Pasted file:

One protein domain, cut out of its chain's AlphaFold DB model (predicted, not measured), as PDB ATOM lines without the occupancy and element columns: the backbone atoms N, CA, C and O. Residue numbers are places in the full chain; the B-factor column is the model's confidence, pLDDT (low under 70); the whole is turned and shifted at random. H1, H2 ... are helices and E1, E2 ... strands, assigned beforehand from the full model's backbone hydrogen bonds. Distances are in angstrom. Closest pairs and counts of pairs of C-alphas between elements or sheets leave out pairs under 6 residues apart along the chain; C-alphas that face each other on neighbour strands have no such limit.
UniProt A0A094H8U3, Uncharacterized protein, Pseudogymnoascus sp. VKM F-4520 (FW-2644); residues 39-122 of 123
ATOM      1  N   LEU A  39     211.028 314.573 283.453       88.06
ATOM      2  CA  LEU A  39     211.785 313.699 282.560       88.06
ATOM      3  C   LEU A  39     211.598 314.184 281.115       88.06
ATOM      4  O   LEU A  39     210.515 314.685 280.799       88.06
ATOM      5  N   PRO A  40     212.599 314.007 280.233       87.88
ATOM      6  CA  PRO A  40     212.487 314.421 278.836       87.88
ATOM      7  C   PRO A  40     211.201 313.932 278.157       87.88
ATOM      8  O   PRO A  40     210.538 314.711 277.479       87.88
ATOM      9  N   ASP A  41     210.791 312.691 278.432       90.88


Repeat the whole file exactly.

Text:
One protein domain, cut out of its chain's AlphaFold DB model (predicted, not measured), as PDB ATOM lines without the occupancy and element columns: the backbone atoms N, CA, C and O. Residue numbers are places in the full chain; the B-factor column is the model's confidence, pLDDT (low under 70); the whole is turned and shifted at random. H1, H2 ... are helices and E1, E2 ... strands, assigned beforehand from the full model's backbone hydrogen bonds. Distances are in angstrom. Closest pairs and counts of pairs of C-alphas between elements or sheets leave out pairs under 6 residues apart along the chain; C-alphas that face each other on neighbour strands have no such limit.
UniProt A0A094H8U3, Uncharacterized protein, Pseudogymnoascus sp. VKM F-4520 (FW-2644); residues 39-122 of 123
ATOM      1  N   LEU A  39     211.028 314.573 283.453       88.06
ATOM      2  CA  LEU A  39     211.785 313.699 282.560       88.06
ATOM      3  C   LEU A  39     211.598 314.184 281.115       88.06
ATOM      4  O   LEU A  39     210.515 314.685 280.799       88.06
ATOM      5  N   PRO A  40     212.599 314.007 280.233       87.88
ATOM      6  CA  PRO A  40     212.487 314.421 278.836       87.88
ATOM      7  C   PRO A  40     211.201 313.932 278.157       87.88
ATOM      8  O   PRO A  40     210.538 314.711 277.479       87.88
ATOM      9  N   ASP A  41     210.791 312.691 278.432       90.88